In a way, when you think about childhood, you think shouldn’t that be enough? Happiness and innocence sounds great. The thing about a kid who is innocent, I think we over-idealize innocence in a lot of ways in our culture because an innocent child will rip the wings off a butterfly and laugh about it, set fire to ants and have no idea that he’s causing another living creature to suffer. It’s our regrets, our sorrows, our guilt that makes us complete functioning human beings. If you can’t feel sorrow and regret, you’re not an angel. You’re a sociopath. Charlie has this vision of saving children and bringing them to a place of complete never-ending happiness. From a certain point of view that does sound heroic but when you get close to it, actually it’s kinda monstrous.”
Jami O’Brien: “And it also allows him to live forever and stay young.”
Joe Hill: “Plus, he’s grafting off their spirits. In some basic way, he’s using them to recharge.”
Any plans for additional books?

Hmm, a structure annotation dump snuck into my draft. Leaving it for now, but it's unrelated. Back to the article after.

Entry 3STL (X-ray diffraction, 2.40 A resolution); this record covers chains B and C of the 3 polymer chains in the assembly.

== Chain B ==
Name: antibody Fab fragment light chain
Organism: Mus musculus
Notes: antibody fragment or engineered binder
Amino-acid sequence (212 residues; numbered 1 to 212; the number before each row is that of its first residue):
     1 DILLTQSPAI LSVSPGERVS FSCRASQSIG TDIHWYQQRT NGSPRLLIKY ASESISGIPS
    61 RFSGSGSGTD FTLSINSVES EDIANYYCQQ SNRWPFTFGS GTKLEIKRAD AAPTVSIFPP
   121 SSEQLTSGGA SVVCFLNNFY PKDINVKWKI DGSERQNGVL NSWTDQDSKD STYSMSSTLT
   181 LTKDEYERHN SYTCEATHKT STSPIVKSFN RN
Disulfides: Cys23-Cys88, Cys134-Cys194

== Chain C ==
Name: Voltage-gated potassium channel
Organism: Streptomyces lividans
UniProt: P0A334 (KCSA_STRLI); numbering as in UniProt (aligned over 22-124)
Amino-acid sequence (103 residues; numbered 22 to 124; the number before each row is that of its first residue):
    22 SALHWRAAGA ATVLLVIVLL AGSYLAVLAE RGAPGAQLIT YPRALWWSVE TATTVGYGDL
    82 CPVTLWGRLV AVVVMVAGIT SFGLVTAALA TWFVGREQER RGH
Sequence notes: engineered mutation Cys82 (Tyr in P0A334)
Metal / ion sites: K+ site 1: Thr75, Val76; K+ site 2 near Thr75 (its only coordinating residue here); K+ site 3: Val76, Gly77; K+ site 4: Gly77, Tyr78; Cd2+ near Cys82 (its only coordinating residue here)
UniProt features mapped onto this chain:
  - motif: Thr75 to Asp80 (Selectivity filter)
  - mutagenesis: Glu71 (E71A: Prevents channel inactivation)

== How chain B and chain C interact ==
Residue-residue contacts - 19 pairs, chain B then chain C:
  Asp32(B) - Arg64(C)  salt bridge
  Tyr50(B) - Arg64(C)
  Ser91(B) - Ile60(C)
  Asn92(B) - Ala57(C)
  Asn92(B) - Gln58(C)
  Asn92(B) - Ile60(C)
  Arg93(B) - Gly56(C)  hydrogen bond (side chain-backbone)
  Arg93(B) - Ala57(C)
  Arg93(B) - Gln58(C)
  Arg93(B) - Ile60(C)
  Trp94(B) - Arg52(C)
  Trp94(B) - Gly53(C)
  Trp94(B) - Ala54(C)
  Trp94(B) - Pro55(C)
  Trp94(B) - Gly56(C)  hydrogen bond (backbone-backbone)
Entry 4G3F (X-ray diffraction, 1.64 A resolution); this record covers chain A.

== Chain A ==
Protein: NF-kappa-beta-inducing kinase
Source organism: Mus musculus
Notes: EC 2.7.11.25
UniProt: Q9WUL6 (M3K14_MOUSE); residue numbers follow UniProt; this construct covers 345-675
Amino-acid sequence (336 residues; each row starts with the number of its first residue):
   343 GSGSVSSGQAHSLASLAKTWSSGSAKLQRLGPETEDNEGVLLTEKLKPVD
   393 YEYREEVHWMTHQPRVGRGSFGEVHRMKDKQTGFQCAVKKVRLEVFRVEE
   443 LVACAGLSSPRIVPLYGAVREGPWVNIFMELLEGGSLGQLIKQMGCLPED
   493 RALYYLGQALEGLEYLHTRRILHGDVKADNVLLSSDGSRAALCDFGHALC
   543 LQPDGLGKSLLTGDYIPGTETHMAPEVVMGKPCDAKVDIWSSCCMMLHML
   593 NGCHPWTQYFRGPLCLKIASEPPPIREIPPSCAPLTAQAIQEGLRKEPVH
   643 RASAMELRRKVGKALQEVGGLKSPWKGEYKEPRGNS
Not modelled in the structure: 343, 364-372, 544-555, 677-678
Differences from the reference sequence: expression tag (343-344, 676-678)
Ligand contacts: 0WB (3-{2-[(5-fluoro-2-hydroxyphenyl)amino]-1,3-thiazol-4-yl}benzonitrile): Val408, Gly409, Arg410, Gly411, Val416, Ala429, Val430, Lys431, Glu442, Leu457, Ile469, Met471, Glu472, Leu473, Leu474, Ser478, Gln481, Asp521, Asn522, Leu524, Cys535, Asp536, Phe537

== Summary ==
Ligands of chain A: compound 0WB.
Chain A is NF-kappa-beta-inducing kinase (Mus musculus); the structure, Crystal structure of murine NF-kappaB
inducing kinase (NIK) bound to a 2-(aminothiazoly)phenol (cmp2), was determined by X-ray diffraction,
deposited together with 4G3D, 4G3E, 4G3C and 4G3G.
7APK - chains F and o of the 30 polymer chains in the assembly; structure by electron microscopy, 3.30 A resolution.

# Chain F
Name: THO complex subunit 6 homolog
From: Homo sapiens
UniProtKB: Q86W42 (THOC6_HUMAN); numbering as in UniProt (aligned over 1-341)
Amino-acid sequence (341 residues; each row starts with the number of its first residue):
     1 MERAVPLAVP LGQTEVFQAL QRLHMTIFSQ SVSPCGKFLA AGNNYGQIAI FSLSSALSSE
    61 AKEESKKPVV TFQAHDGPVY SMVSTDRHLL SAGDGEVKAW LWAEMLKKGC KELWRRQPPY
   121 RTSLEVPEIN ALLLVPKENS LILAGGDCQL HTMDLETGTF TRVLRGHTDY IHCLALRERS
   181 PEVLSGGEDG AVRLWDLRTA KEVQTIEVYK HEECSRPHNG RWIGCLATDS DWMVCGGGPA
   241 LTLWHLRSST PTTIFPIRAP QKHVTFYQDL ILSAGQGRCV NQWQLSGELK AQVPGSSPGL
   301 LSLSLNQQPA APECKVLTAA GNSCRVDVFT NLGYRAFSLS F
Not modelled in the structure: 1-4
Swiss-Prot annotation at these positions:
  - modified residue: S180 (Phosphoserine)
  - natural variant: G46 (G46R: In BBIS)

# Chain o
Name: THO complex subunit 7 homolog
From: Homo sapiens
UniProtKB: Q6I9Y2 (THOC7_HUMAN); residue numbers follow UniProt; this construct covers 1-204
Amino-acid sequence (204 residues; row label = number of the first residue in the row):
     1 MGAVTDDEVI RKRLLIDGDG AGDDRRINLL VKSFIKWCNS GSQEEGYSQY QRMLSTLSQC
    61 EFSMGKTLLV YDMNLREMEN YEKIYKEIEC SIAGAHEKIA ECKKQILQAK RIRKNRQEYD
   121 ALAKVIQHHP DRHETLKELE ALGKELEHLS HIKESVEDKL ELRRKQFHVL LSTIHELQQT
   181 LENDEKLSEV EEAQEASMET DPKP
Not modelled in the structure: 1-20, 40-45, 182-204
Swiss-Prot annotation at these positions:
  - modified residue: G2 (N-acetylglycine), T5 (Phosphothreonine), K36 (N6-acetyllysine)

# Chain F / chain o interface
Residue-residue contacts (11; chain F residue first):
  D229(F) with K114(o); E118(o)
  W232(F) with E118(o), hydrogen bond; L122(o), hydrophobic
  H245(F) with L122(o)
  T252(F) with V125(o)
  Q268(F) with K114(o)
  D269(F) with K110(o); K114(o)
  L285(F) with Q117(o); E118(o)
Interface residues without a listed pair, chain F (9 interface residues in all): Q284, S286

Joe Hill: “It could go 30 seasons. By the last season, Vic could be in an electric scooter, cruising through the supermarket. I do kind of feel like all the books, except for The Fireman, sort of take place in the same universe. I sort of articulated an idea of the supernatural in NOS4A2 that I’ve revisited in other stories and will probably continue to revisit in the future. I don’t know about a formal sequel in terms of in print but we did talk about some stuff, some offshoots from the book that we might get into, that if we did get into I would consider canon. Like still, but can’t say too much about it because that’s so far downstream.”
Would you suggest someone read the book first?